I put some bacitracin on his sore, and say “goodbye germs!!” which he fondly echoed with his own dramatic flair, “oh, ta-ta germies, goodbye bye!” I feel little parts draping on my back. I feel the comfortable press of kid against my sides. I look around and am I surrounded by children, packed in as for a Scram in rugby. (haha that is right I can now use Rugby analogies because I am figuring that game out!!) They are holding out their arms and legs and showing me their sores and all talking at once. “OK,” I say, “Who wants to be one doctor when they grow up?”. A hand shoots into the air and I hear “Me! Me!” and a boy of about 10 presses himself so he is seated next to me. “Good, you are my assistant now.” I hand him the scissors and we proceed to patch up dozens of open festering wounds and half-healed wounds, and old scars that obviously are just begging for plasters. I ask each child to tell me the story of their sore. These kids play hard. That is about all I can say. I listened as I was cleaning out debris and brushing away flies and congratulating them on their hard-earned sores. I am lost in a chorus of child jabber and enthusiasm. We cut gauze and tape and I give appropriate gasps at the sights they are so eager to share. I have two small children leaning on me from behind to get front row seats. And there is the 4 year old, with her big eyes still streaming tears. But she steps forward and I gently clean the wound—it is so nasty but I just do it—and then put the bacitracin on and a big plaster and I give her a warm hug and have my assistant do the same, because “as a doctor you must always be kind and gentle”. He takes this seriously and proceeds to hug every child we patch up. Some of the wounds are healed over but I can see there is something in them. They have developed tough round scars and I leave them alone…the body has taken care of the wound on its own and isolated the offending material so that it has no access to the blood stream.
The whole time there were two self appointed triage nurses who assessed the wounds on each child and then lifted shorts or skirts or shirt sleeves or feet to show me where the damage was. At the end they said “Halle has one big one”. I look for Halle. She is a sweet shy girl, about 12, who is smiling at me and holding her hands behind her back saying “no, no, I’m ok.” I tell her the choice is hers or I can give her a plaster to put on herself. She smiles and sways. The kids are urging her, “come Halle, get one plaster! ok Halle!” I start quietly chanting, “Halle! Halle! Halle!” which is picked up in a wild ruckus of hopping and cheering. Hearing the name she shares with one of Julia’s friends I thought of home and Julia and her friends and I missed them so much. Halle came forward and gave me her leg. There was a deep sore on it that was clearly so so wrong. I cleaned it slowly and carefully until it looked like wounded flesh and not a festering mass of something I can’t even describe. I had my assistant cut the gauze and tape and we patched her up really good. I told them all their plasters would probably fall off soon but that was ok, it was good to have them on for a little bit and let the medicine kill the germs. I told them I tell my kids something when they get hurt playing which is that when you get hurt playing, it must have been a great game! They loved that. I said I had one more game for them. “One Game! One Game…” they chanted. I pulled out my extra gloves and began blowing them up and tying them. First I tucked it under my chin and made like a rooster which was so impressive to them. Fits of giggles are always a good motivation : )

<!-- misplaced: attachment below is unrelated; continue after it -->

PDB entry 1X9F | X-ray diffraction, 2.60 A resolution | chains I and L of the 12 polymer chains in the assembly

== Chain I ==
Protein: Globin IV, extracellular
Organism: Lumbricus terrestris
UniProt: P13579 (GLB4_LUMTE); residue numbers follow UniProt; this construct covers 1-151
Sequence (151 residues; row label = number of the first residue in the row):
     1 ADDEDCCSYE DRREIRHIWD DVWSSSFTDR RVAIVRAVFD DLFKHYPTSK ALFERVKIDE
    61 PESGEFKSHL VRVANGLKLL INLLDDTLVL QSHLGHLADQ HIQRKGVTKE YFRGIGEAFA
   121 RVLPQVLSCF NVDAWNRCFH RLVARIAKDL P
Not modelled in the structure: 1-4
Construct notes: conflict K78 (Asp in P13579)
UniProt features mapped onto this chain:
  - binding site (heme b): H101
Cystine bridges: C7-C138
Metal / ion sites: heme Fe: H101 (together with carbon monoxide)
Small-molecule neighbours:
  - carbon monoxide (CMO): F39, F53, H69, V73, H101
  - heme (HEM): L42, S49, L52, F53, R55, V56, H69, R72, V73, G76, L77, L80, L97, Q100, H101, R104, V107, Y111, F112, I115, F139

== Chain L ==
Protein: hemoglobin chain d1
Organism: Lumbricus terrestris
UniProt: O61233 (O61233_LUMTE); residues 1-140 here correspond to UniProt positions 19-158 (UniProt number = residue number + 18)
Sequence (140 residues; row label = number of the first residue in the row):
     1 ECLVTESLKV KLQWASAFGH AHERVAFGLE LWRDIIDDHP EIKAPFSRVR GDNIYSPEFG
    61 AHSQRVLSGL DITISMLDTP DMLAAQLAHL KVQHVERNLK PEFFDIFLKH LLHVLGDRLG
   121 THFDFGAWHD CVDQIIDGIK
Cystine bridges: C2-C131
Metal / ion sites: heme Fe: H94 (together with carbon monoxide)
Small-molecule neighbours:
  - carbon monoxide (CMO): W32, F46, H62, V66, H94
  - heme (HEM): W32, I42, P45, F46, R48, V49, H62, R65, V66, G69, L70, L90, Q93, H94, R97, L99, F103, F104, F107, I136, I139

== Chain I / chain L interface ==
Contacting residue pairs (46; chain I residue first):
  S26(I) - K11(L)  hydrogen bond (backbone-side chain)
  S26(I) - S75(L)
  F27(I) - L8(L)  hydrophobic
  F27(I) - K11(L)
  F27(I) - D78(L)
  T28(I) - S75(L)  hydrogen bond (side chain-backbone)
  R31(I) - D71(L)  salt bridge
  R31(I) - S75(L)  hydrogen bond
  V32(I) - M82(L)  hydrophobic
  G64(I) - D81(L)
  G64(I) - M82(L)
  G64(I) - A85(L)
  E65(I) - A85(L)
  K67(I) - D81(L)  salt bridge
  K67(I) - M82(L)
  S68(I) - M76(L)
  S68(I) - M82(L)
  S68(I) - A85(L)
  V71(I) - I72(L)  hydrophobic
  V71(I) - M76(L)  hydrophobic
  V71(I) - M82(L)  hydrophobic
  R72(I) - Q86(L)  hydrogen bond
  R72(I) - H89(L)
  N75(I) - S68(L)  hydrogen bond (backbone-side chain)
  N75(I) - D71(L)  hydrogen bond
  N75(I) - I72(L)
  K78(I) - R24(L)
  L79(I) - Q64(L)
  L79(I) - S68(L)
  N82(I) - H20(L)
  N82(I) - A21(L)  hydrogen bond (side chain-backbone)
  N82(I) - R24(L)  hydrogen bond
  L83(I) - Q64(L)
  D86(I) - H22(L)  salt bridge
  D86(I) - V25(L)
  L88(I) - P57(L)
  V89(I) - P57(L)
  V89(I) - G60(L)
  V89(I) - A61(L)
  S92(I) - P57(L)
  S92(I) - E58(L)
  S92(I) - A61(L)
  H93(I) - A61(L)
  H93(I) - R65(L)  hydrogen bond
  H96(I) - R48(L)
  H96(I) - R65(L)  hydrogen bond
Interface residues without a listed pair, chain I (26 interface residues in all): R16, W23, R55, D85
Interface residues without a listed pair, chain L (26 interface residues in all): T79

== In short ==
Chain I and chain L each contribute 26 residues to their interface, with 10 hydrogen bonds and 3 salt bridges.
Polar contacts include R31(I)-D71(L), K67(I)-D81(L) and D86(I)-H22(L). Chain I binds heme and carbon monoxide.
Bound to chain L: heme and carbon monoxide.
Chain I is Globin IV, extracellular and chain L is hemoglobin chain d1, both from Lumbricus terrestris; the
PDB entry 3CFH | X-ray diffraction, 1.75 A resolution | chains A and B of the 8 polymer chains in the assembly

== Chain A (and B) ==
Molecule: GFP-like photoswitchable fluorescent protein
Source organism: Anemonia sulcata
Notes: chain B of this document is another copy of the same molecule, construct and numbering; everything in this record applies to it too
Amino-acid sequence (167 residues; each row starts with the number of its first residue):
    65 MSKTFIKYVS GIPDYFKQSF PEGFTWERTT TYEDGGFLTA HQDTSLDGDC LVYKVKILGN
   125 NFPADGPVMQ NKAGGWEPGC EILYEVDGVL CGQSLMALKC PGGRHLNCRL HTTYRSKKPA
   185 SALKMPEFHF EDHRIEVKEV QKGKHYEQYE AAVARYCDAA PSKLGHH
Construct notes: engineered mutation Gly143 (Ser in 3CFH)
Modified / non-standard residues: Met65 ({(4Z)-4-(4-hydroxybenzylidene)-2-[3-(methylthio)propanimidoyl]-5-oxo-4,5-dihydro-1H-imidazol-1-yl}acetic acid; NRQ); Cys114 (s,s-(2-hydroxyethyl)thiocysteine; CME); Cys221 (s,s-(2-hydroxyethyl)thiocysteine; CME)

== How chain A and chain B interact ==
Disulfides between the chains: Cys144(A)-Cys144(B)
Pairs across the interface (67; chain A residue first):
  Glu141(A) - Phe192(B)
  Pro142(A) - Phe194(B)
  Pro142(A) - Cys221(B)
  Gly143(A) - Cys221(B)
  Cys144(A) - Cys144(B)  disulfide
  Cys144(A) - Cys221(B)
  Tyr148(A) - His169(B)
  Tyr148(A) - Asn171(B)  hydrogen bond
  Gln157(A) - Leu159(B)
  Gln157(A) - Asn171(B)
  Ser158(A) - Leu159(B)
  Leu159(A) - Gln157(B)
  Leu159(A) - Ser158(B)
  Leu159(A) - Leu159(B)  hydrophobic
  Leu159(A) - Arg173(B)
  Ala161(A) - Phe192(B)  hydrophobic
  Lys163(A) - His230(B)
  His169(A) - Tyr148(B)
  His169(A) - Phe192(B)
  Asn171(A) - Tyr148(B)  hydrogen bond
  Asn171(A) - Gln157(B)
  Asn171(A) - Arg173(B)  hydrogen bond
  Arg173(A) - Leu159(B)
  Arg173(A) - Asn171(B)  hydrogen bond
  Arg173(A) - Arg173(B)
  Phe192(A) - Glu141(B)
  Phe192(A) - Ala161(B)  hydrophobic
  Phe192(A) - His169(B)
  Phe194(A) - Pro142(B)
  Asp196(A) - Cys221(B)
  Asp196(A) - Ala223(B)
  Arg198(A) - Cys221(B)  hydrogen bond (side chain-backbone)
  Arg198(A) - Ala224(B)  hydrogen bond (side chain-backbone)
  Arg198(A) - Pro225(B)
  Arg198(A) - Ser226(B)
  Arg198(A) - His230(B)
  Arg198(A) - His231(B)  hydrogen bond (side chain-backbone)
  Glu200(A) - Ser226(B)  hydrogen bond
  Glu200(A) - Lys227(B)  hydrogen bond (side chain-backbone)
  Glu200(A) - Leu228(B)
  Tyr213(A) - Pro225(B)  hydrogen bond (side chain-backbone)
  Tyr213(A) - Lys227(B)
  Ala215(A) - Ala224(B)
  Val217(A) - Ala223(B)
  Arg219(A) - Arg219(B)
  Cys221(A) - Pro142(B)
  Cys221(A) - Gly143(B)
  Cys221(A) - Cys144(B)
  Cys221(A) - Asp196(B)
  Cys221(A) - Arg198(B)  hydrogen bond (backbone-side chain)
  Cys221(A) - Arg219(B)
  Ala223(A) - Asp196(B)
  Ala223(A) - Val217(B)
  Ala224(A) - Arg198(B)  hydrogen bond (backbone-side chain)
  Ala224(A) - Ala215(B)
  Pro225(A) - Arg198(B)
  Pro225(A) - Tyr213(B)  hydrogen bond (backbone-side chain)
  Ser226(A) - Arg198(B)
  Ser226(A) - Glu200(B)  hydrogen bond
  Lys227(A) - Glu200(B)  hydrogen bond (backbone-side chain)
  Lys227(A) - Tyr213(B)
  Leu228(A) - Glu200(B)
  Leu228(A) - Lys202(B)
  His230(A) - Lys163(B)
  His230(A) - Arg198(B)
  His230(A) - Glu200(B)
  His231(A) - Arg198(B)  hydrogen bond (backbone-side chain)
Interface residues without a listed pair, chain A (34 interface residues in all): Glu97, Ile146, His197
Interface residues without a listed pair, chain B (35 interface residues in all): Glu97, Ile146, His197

I popped one blown-up glove over the clothes line and said “beach volleyball”—a game that is well known here as Vanuatu has a women’s beach volleyball team going to the Olympics and it is a big deal. We played volley-glove for a bit and then I finally could not stand it anymore and opted out for a shower with promises of returning with more gloves and games.